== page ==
The Blue Fairy Book - online childrens book

Illustrated classic fairy tales for children by Andrew Lang

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and weary; and my poor Peter, thou art horribly bemired ; come in and let me clean thee.'
Now, you must know that Peter was her eldest son, whom she loved above all the rest, because he was somewhat carroty, as she herself was. They sat down to supper, and ate with such a good appetite as pleased both father and mother, whom they acquainted how frightened they were in the forest, speaking almost always all together. The good folks were extremely glad to see their children once more at home, and this joy continued while the ten crowns lasted; but, when the money was all gone, they fell again into their former uneasiness, and resolved to lose them again ; and, that they might be the surer of doing it, to carry them to a much greater distance than before.
They could not talk of this so secretly but they were over-heard by Little Thumb, who made account to get out of this difficulty as well as the former; but, though he got up very betimes in the morning to go and pick up some little pebbles, he was disappointed, for he found the house-door double-locked, and was at a stand what to do. When their father had given each of them a piece of bread for their breakfast, he fancied he might make use of this instead of the pebbles, by throwing it in little bits all along the way they should pass ; and so he put it in his pocket.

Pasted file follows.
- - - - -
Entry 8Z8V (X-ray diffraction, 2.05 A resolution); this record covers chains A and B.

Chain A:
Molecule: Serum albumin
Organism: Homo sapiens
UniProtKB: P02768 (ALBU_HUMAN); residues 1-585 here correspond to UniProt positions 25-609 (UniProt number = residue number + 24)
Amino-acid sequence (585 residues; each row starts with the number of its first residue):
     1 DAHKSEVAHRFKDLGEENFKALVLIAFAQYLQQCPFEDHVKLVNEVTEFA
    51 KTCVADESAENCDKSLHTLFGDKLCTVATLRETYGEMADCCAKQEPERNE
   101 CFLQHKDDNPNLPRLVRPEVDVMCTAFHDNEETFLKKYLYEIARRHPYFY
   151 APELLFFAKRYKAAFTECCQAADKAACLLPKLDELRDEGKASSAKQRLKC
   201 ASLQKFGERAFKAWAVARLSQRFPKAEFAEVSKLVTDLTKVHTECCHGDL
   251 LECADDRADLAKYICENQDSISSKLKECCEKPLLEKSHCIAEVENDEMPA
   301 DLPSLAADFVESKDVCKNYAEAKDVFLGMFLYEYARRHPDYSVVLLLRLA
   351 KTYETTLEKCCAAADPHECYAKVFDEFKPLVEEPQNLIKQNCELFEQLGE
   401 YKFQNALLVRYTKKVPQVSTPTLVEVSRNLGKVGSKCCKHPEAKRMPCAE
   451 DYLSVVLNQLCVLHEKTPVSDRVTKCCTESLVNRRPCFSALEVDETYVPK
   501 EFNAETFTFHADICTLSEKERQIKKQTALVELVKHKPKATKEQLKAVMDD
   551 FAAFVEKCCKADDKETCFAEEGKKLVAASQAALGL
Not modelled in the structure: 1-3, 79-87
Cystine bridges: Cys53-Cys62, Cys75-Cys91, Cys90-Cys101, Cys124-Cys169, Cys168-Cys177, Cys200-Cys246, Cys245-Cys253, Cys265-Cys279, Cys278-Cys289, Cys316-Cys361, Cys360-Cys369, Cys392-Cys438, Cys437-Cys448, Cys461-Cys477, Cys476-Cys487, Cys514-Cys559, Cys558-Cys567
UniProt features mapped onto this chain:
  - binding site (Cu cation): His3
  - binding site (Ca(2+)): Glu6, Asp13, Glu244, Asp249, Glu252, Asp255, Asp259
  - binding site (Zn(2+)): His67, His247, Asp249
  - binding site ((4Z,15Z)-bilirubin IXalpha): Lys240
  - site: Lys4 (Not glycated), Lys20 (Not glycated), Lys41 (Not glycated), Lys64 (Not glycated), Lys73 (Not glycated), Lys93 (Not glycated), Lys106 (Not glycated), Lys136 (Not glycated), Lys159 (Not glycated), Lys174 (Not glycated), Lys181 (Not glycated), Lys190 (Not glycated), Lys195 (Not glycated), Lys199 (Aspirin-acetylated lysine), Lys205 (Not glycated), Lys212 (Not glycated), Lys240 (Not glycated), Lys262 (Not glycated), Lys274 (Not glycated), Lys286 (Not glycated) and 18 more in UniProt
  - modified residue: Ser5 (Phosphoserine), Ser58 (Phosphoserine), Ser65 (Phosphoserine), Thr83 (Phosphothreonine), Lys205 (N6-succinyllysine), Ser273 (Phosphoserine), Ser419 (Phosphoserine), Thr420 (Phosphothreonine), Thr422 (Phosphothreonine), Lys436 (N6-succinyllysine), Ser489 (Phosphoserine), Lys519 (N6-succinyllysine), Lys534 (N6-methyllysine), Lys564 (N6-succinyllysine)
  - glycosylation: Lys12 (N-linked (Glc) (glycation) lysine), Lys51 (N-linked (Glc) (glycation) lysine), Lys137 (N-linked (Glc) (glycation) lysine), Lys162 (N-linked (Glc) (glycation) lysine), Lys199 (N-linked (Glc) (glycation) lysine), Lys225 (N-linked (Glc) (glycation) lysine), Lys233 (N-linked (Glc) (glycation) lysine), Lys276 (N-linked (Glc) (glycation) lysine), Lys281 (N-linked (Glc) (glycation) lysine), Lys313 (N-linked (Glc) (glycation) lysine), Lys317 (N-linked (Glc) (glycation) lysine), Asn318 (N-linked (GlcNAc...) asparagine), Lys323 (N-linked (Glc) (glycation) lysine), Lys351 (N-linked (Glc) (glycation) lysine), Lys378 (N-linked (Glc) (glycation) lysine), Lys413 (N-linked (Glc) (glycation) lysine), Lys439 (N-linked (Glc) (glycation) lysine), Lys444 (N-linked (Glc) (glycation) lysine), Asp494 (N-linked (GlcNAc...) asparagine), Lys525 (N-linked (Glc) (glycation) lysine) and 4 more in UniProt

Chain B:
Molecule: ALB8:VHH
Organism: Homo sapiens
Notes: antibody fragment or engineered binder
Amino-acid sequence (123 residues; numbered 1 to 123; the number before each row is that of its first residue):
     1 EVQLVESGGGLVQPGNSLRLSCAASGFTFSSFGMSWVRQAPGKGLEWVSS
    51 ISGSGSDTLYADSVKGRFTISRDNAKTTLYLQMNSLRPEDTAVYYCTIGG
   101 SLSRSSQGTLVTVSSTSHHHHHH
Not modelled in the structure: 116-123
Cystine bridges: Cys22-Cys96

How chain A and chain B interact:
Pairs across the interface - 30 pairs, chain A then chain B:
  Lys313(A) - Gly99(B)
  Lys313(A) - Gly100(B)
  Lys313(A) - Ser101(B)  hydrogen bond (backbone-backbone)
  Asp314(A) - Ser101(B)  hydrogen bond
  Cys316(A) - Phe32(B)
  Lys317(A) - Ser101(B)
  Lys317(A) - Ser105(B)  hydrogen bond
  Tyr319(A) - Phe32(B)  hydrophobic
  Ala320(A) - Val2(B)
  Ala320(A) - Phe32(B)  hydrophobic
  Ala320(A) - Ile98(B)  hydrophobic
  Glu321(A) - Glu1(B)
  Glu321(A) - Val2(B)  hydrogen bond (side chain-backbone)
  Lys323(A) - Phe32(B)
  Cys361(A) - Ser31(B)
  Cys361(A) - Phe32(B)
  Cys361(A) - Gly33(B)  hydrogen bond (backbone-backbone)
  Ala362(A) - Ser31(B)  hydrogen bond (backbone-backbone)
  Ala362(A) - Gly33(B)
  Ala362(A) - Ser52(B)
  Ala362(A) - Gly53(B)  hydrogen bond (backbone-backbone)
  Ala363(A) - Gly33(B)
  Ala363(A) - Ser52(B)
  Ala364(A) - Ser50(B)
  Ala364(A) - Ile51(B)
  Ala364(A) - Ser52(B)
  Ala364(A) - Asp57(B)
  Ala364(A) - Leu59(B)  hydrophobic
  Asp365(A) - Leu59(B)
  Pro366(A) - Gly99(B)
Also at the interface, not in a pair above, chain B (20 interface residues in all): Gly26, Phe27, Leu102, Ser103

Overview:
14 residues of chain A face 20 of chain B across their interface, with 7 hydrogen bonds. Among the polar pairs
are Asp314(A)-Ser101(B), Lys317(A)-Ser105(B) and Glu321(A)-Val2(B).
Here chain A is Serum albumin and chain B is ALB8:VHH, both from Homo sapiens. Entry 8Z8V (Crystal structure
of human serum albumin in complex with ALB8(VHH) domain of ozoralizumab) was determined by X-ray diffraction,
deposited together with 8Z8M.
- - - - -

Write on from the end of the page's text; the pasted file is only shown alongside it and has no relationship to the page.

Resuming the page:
Their father and mother brought them into the thickest and most obscure part of the forest, when, stealing away into a by-path, they there left them. Little Thumb was not very uneasy at it, for he thought he could easily find the way again by means of his bread, which he had scattered all along as he came; but he was very much surprised when he could not find so much as one crumb : the birds had come and had eaten it up, every bit. They were now in great affliction, for the farther they went the more they were out of their way, and were more and more bewildered in the forest.
Night now came on, and there arose a terrible high wind, which made them dreadfully afraid. They fancied they heard On every side of them the howling of wolves coming to eat them up. They scarce dared to speak or turn their heads. After this, it rained very hard, which wetted them to the skin; their feet slipped at every step they took, and they fell into the mire, whence they got up in a very dirty pickle; their hands were quite benumbed.
Little Thumb climbed up to the top of a tree, to see if he could discover an3rthing; and having turned his head about on every side, he saw at last a glimmering light, like that of a candle, but a
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